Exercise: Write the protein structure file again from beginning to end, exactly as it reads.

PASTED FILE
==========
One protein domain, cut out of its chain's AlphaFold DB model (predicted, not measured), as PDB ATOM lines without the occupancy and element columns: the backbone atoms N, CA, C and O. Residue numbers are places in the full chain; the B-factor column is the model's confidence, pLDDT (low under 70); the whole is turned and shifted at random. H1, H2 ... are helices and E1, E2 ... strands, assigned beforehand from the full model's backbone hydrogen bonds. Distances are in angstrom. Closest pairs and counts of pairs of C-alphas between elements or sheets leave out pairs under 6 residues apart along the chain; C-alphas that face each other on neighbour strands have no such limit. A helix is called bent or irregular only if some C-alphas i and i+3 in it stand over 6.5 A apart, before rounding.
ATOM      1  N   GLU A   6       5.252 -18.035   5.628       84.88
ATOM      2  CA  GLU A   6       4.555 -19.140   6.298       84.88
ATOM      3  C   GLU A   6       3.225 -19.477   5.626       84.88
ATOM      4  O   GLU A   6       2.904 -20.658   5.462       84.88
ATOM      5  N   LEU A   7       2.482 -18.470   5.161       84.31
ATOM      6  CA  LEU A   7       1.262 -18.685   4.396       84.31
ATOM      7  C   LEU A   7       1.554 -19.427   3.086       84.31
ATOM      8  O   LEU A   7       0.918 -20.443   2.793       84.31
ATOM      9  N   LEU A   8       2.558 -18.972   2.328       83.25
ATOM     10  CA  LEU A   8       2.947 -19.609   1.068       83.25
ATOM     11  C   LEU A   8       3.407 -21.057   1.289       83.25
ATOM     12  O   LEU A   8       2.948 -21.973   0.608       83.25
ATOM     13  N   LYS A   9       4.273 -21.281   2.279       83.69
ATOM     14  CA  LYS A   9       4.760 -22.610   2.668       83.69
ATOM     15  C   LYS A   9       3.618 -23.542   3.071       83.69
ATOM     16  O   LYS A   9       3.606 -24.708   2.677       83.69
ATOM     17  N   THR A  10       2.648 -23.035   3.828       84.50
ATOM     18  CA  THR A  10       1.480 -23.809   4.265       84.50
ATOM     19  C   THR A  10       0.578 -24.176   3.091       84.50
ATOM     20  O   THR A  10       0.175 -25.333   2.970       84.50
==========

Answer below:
One protein domain, cut out of its chain's AlphaFold DB model (predicted, not measured), as PDB ATOM lines without the occupancy and element columns: the backbone atoms N, CA, C and O. Residue numbers are places in the full chain; the B-factor column is the model's confidence, pLDDT (low under 70); the whole is turned and shifted at random. H1, H2 ... are helices and E1, E2 ... strands, assigned beforehand from the full model's backbone hydrogen bonds. Distances are in angstrom. Closest pairs and counts of pairs of C-alphas between elements or sheets leave out pairs under 6 residues apart along the chain; C-alphas that face each other on neighbour strands have no such limit. A helix is called bent or irregular only if some C-alphas i and i+3 in it stand over 6.5 A apart, before rounding.
ATOM      1  N   GLU A   6       5.252 -18.035   5.628       84.88
ATOM      2  CA  GLU A   6       4.555 -19.140   6.298       84.88
ATOM      3  C   GLU A   6       3.225 -19.477   5.626       84.88
ATOM      4  O   GLU A   6       2.904 -20.658   5.462       84.88
ATOM      5  N   LEU A   7       2.482 -18.470   5.161       84.31
ATOM      6  CA  LEU A   7       1.262 -18.685   4.396       84.31
ATOM      7  C   LEU A   7       1.554 -19.427   3.086       84.31
ATOM      8  O   LEU A   7       0.918 -20.443   2.793       84.31
ATOM      9  N   LEU A   8       2.558 -18.972   2.328       83.25
ATOM     10  CA  LEU A   8       2.947 -19.609   1.068       83.25
ATOM     11  C   LEU A   8       3.407 -21.057   1.289       83.25
ATOM     12  O   LEU A   8       2.948 -21.973   0.608       83.25
ATOM     13  N   LYS A   9       4.273 -21.281   2.279       83.69
ATOM     14  CA  LYS A   9       4.760 -22.610   2.668       83.69
ATOM     15  C   LYS A   9       3.618 -23.542   3.071       83.69
ATOM     16  O   LYS A   9       3.606 -24.708   2.677       83.69
ATOM     17  N   THR A  10       2.648 -23.035   3.828       84.50
ATOM     18  CA  THR A  10       1.480 -23.809   4.265       84.50
ATOM     19  C   THR A  10       0.578 -24.176   3.091       84.50
ATOM     20  O   THR A  10       0.175 -25.333   2.970       84.50